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all the translators of the Bible in India, who send in their versions, and by the College of Fort-William, which sends in its versions.

There have been already deposited in the Bibliotheca Biblica four thousand volumes, in the following languages;

ARABIC,

ORISSA,
PERSIAN,

BENGALEE,
HINDOOSTANEE,

CHINESE,
SHANSCRIT, PORTUGUESE, and
MAHRATTA,

ENGLISH. These translations have been chiefly furnished by the following persons :

Dr. WILLIAM CAREY and Mr. JOSHUA MARSHMAN ; two men, whose names will probably go down to the latest posterity in India, as faithful translators of the Holy Scriptures. These have fuộnished the Shanscrit, Bengalec, Orissa, and Mahratta.

NATHANEAL SABAT, from Arabia, has contributed the Persian. The first Persian translation (which is also in the Bibliotheca) was made by the late Lieutenant-Col. COLEBROOK, Sur veyor-General in Bengal; and it “ blesses his memory.”

MIRZA FITRUT furnishes the Hindoostanee There is another Hindoostanee translation by the Miss ionaries at Serampore ; and

Mr. JOANNES LASSAR is author of the Chinese.

There will be a large accession to this honourable catalogue in a year or two. It is astonishing how much this simple Institution, like the Bible Society in England, has attracted the attention of the public, Native and European, wherever it has been announced. The Superintendants have recently sent to England for the following supply of Bibles, which is now collecting for them, viz.

Old and New. Test. New Test

2000 2000
2000 2000
500 500
500
500

500

English
Portuguese
French
German
Dutch
Danish
Spanish
Latin
Italian
Hebrew
Greek
Syriac
Swedish

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Prussian

50 Russian

50
Armenian,
Malay, and SAs many copies as can be procured.
Arabic,

Attached to the Bibliotheca Biblica is a TRANSLATION LIBRARY, containing books for the use of the Translators of the Scriptures. As this Library is not complete, many of the necessary works not being procurable in India, a list of the volumes required will be published; in the hope that learned bodies and individuals having duplicates, will be pleased to present them to the Bibliotheca Biblica in Bengal.

This institution was first organized by the Rev. Mr. Brown, with a full reliance on the patronage of the British and Foreign Bible Society, which has cordially embraced his views, and of the Society for promoting Christian Knowledge, and of the Universities in the United Kingdom, which we hope will enrich its Translation Library.

The Rev. David Brown, Senior Chaplain of the East-India Company in Bengal; formerly of Magdalen College, Cambridge, has now been twenty seven years resident in India ; and is the zealous promoter of Sacred Learning in the East. He is educating his THREE sons in India, solely

with the view of qualifying them for the important purpose of extending the knowledge of Christianity in Asia. Being himself a Hebrew scholar, his first ohject has been to ground them well in the Hebrew and Syriac Languages; rightly judging that a knowledge of these forms the best foundation for ability to produce accurate translations of the Scriptures in the other Oriental Tongues. But they have now added to these first languages the Arabic, Persian, and Hindoostanee, which they pronounce like natives of the East. They have had the advantage of the best teachers in the different languages, particularly of SHALOM, an eminent Hebrew scholar from Arabia. So that this little Institution in Mr. Brown's house, may be called the Hebrew School in Bengal.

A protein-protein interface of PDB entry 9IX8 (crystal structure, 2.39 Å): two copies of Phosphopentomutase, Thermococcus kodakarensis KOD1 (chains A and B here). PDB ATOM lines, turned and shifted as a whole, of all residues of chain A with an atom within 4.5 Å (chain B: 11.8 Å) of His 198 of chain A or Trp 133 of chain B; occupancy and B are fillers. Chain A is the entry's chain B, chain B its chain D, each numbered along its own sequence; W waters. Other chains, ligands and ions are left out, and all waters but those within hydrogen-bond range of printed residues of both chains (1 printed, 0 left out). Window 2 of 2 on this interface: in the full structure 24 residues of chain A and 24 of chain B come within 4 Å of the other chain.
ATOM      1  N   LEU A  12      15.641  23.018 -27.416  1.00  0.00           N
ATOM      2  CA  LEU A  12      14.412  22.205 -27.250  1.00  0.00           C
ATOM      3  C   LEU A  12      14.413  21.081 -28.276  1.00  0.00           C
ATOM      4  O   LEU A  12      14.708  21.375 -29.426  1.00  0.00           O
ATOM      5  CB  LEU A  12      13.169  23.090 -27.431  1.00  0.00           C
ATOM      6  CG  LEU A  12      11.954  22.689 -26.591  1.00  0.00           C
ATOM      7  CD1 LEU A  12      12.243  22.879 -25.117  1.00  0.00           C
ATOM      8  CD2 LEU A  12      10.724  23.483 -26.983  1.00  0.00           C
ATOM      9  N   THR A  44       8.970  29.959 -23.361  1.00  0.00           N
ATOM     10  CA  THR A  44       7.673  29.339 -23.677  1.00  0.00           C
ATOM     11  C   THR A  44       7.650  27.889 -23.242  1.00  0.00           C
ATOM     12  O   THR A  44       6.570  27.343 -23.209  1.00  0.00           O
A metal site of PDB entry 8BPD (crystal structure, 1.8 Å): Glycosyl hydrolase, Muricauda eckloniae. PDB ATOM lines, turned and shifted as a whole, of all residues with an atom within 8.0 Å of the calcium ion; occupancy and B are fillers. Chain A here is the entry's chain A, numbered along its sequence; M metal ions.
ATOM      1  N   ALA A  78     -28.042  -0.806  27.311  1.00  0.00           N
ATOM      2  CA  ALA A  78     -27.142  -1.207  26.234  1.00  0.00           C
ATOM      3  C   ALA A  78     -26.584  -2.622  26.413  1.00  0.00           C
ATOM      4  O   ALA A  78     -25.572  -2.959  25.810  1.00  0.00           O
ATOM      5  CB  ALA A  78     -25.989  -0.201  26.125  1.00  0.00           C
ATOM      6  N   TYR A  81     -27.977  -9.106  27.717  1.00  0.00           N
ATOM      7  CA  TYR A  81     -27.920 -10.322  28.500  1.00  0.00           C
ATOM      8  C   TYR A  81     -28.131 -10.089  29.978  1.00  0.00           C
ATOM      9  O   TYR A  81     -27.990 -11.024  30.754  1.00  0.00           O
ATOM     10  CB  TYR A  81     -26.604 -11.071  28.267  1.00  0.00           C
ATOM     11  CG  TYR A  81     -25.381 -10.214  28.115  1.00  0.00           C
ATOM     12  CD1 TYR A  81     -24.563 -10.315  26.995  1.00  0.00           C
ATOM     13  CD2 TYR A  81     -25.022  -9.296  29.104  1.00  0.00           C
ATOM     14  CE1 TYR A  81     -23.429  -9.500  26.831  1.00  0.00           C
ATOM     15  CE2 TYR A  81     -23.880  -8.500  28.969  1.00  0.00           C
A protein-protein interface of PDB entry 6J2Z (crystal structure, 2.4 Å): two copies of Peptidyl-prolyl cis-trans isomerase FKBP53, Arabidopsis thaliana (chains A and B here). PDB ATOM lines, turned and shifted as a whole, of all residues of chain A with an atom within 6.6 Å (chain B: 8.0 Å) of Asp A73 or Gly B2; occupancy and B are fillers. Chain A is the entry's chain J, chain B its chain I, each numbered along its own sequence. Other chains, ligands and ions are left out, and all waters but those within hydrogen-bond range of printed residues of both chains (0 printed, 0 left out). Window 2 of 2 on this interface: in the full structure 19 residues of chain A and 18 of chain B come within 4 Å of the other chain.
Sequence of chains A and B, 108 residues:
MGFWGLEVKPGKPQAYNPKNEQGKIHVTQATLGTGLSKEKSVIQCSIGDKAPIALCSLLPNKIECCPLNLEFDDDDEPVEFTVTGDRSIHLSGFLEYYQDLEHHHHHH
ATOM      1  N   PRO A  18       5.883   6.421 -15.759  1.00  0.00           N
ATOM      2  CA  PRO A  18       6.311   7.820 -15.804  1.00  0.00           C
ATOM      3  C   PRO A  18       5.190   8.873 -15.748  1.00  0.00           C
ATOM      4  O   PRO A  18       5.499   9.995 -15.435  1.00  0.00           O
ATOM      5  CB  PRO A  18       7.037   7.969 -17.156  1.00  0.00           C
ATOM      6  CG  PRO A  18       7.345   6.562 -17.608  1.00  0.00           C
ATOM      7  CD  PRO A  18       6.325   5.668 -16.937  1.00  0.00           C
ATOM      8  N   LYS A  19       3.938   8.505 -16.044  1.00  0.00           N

It is understood to be Mr. Brown's intention to send his three sons to England, at the proper age, to finish their education at the University, and to enter the Church; with the view of their returning to exercise their ministrations in India. Mr. Brown himself has now seen two or three generations pass away in Calcutta, (how short is a Calcutta generation !) and has exhibited to a large and refined society the doctrine and the example of a faithful minister of the Gospel. Marquis Cornwallis first recommended him to

the Court of Directors as a proper person to fill his present important situation, and this he did from a personal knowledge of his truly upright and disinterested character. In the many Governments which have succeeded, there is not one, as the Author believes, which has not recorded a public testimony to the merits of their Senior Chaplain. Marquis Wellesley, in particular, honoured him with his confidence and esteem, to the end of his administration. It was under the auspices of that Nobleman, that Mr. Brown instituted the “ Calcutta CHARITABLE Fund for distressed Europeans and others;" of which it may be truly said, that it has been a Fountain of Mercy to thousands in Bengal for ten years past, it having been established in the first year of the new century.* Mr. Brown would have probably returned from India with his large family by this time, but his diffusive benevolence in private charity, and in public undertakings, both in India and England, and the frequent demands on a man in his public station, he being at the head of the Church in Bengal, have not permitted him to increase his

This Institution not only assists occasionally, but pensions permanently, Europeans, Mahomedans, and Hindoos.

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